Furthermore, the diversity of the DEP concentrations at industrial sampling points varied from 0.23 µg/L at the wood processing factory to 5.5 µg/L at the bread factory. Diethyl phthalate, as a low molecular weight PAE, can be found in industrial solvents, solvents in perfumes, pharmaceutical products, insecticide materials, adhesives, waxes, inks and cosmetics [65]. DEP is quite volatile but very slowly evaporates from its aqueous solution [66] and is expected to be degraded by microorganisms of biological WWTP.
The distribution of PAEs in the water samples of Klaipeda WWTP (outlet) was as follows: DEHP > DEP > DiBP > DBP > DMP. DPP and DCHP concentrations were less than 0.05 μg/L.
In this study, the distribution of total PAEs in the sludge samples was as follows: digestate sludge > primary sludge > dried sludge > excess sludge (Table 3). The highest concentrations of these samples were related to DEHP, where concentrations ranged from digestate sludge (95.0 mg/kg) to excess sludge (3.8 mg/kg). After sludge biodegradation in the biogas reactor, the sludge volume is decreased at least by one-third of the initial one, and the phthalates’ concentration becomes higher in digestate sludge. The analysis of the sludge contamination by PAEs after the drying process showed a significant reduction in the DEHP. The most likely mechanism to explain the loss of DEHP in the sludge during the drying process is volatilization [67,68]. It is reported that the rates of the DEP and DEHP degradation in the sediments are very low and depend on pH, temperature, surfactants, pollutants and microbial inhibitors [41].
It was found that DPP and DCHP phthalate concentrations in all water and sludge (except for the Klaipeda WWTP primary sludge sample with a slightly higher concentration of 0.052 mg/kg) samples were less than 0.05 mg/kg.

3.2. The Levels of PAEs in Wastewater Samples Collected from Domestic and Industrial Users in Poland (Goleniów).

Goleniów WWTP is the biological WWTP situated in Goleniów city, West Pomeranian District, North-western Poland, built in 2004 and rebuilt in 2011, with the current capacity of 63,805 PE. Wastewater and sludge quality reflects that it is mostly household wastewater with some industrial sewage from the sectors of plastics production, meat processing, car washes and sewage delivered from septic tanks.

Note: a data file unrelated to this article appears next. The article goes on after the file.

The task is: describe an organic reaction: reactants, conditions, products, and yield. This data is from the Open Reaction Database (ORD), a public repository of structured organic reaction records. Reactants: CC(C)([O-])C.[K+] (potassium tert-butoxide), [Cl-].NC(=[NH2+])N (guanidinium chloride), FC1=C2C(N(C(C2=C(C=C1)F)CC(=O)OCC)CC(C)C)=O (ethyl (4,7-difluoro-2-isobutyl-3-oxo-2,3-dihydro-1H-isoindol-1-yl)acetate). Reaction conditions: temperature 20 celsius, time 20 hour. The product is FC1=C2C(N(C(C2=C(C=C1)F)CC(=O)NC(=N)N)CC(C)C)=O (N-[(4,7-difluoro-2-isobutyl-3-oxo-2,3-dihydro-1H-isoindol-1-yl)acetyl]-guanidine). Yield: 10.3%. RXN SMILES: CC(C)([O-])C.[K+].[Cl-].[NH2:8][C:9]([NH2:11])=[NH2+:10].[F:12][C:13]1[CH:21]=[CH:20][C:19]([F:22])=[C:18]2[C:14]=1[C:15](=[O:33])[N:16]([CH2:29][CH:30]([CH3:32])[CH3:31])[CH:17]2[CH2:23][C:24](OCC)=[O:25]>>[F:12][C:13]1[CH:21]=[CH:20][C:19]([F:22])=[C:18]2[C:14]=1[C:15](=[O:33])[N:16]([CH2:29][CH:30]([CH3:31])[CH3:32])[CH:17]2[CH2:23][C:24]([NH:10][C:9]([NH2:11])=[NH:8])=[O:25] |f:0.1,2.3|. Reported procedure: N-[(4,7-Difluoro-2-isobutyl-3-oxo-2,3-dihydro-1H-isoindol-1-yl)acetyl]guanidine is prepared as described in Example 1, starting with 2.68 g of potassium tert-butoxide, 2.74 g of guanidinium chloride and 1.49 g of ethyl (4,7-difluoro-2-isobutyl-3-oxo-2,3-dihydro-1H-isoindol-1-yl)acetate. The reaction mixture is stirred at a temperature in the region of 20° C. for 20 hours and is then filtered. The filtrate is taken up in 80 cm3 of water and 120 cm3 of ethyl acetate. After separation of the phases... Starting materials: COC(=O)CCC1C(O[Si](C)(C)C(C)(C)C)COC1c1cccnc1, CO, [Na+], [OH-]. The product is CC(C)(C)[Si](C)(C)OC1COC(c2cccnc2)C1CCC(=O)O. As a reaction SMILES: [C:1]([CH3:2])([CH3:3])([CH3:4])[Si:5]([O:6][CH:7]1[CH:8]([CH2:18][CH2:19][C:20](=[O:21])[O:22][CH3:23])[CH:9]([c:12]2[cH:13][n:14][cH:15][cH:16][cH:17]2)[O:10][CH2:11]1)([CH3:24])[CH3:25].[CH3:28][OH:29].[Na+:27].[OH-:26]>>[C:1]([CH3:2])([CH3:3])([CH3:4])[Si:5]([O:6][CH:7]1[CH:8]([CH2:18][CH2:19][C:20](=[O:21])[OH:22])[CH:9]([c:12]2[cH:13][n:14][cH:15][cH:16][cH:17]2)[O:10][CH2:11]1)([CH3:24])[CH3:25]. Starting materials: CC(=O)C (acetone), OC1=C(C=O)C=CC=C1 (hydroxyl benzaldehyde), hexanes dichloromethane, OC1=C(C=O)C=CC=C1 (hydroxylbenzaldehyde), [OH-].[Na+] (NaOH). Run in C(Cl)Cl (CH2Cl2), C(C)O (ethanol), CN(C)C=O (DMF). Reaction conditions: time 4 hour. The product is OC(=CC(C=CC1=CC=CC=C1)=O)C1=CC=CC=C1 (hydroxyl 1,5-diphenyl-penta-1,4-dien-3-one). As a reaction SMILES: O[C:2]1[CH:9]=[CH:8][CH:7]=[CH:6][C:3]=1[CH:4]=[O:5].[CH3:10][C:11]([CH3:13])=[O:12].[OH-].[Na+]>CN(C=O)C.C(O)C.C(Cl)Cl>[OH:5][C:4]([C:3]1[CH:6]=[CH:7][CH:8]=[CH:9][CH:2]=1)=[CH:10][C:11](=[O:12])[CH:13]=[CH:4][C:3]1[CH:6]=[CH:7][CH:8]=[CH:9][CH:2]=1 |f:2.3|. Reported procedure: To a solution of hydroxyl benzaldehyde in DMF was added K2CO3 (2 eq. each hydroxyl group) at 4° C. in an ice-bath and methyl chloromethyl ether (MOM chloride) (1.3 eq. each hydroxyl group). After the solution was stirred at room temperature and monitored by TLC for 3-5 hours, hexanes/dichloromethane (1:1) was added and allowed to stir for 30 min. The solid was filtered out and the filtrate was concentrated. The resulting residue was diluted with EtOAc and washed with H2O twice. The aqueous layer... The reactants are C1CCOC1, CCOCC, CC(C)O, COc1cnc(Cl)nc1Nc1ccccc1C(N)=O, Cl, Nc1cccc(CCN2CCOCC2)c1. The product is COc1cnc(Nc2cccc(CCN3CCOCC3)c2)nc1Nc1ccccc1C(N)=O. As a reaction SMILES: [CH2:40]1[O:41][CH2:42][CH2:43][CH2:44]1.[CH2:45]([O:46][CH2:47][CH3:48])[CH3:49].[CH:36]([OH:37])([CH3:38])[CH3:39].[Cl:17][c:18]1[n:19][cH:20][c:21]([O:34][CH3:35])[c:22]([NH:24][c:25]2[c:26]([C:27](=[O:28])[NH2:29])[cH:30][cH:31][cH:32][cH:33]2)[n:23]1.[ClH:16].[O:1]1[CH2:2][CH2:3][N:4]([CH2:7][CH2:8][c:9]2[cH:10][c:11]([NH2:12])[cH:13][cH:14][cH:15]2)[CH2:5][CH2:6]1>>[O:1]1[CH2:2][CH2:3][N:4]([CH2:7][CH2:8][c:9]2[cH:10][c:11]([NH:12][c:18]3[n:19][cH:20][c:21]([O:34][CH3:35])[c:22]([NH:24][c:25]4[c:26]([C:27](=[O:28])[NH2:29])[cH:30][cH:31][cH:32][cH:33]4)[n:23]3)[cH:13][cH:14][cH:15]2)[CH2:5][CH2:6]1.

The highest contamination with phthalates was observed in sewage pumping station No. 6, where sewage from a supermarket and industrial area is collected before transferring it to the sewage treatment plant (Table 4). The concentration of DMP reached 210 µg/L. Moreover, the concentrations of DEP as well as DEHP in this sampling point were high as well and reached 15 µg/L and 1.8 µg/L, respectively. The well-known method for phthalate removal from water is a biological treatment based on PAE aerobic and/or anaerobic degradation by microorganisms [69]. The obtained PAE concentrations showed that long-chain alkyl is quite resistible and requires effective biological treatment.
However, it was determined that the total concentrations of seven PAEs in the sewage No. 1 of the industrial park was much lower. It could be explained by a variety of a smaller number of companies and their size. The DEHP (2.6 µg/L), DEP (2.2 µg/L) and DMP (1.1 µg/L) were the main phthalate compounds at this sampling point.
The results of the manhole observation No. 3, No. 4, No. 5 and No. 7 points show that the highest concentration had DEHP of up to 15 µg/L and DMP of up to 7.7 µg/L. The main source of the high concentrations of PAEs at these observation points was fast-food restaurants, hairdresser, beautician, shopping center, gas and train stations.
Wastewater treatment plants have an important role in the reduction of the risk of micropollutants, such as phthalates [70]. The dominant PAEs in the inlet of the sewage treatment plant No. 9 were DEHP > DEP > DiBP > DBP. DMP, DPP and DCHP concentrations were less than 0.05 μg/L.
It is important to state that the concentration of DPP and DCHP at all sampling points was less than 0.05 µg/L, which is in accordance with the proposition of the other scientists [71] and based on a small industrial/domestic sewage proportion at the wastewater treatment plant.
The distribution of PAEs in the water samples from Goleniów was as follows: DMP > DEHP > DEP > DBP and DiBP. DPP and DCHP concentrations were less than 0.05 μg/L.

3.3. The Levels of PAEs in Wastewater and Sludge Samples Collected from Domestic and Industrial Users in Denmark (Rønne)